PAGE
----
a sensing device may be carried by the vehicle and arranged for controlling automatic steering apparatus of the vehicle to maintain the latter on a certain course relative to an energised wire. Such automatic vehicle guidance has application in agricultural and horticultural operations for example, in which a vehicle, such as a tractor, is arranged for drawing a plough or other implement over an area of ground to be cultivated. This may be achieved by causing the tractor for instance to follow a to and fro path comprising a number of parallel reaches.

According to the present invention there is provided an electrical guidance system for a self-propelled and automatically steerable vehicle capable of automatically following a path defined by a wire energised by alternating current, said system comprising a plurality of separately energisable loops of conducting wire embracing different overlapping land, all the loops having a section of their lengths lying co-extensively, a source of alternating current for energising said loops of conducting wire, switching means for selectively connecting said source of each of said loops of conducting wire individually, and means responsive to the passage of a vehicle a predetermined number of times around the path defined by an energised one of said loops of conducting wire to produce a transfer signal, said switching means being responsive to said transfer signal to disconnect said source of alternating current from the energised loop of conducting wire and connect it to another of said loops during the' time that the vehicle is located on said co-extensive sections of the loops.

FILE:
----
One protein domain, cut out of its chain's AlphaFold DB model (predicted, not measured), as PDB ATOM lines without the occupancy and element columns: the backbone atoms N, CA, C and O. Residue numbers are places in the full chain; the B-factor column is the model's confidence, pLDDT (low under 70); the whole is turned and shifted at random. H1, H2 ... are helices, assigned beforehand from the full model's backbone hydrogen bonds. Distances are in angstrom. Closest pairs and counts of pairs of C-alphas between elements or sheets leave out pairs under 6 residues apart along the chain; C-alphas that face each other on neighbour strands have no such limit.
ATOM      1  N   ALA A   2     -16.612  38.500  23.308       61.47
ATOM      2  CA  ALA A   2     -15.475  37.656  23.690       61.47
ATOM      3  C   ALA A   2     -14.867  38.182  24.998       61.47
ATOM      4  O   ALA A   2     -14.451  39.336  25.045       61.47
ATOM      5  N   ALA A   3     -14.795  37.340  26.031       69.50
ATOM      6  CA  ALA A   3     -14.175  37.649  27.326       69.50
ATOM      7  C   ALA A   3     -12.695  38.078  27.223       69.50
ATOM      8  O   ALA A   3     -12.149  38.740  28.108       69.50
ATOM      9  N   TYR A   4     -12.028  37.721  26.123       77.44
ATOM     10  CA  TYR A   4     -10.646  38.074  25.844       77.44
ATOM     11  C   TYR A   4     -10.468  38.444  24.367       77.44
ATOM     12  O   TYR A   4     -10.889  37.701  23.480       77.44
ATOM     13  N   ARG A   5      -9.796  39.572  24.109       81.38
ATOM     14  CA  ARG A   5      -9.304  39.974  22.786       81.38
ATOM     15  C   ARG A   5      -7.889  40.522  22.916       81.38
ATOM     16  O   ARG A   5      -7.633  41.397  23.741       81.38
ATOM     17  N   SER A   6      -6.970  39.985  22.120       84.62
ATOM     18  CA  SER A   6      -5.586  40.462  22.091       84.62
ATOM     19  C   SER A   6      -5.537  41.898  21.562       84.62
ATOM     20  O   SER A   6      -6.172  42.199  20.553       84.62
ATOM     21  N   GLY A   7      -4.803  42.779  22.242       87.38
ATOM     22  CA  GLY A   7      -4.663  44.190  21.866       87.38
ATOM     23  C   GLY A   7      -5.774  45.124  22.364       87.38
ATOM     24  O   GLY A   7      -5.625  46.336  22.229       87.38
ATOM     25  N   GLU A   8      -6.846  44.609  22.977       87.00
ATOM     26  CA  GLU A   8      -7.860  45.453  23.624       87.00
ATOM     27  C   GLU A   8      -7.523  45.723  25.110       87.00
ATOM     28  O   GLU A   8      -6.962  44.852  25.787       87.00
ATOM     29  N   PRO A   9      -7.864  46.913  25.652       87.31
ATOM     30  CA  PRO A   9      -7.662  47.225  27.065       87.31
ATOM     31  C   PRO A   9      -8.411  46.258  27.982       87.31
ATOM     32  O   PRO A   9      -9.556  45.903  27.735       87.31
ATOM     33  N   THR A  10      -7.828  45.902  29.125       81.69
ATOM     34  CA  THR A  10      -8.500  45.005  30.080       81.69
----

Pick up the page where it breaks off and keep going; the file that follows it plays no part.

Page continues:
In carrying out the invention each of said loops of conducting wire may have two side arms joined at their ends by integral end connections, the side arms of all the loops of conducting wire. being located in generally parallel spaced apart relationship with each other and corresponding ones of the end connections being generally in line with each other. The corresponding side arms of successive loops may be spaced apart by equal amounts.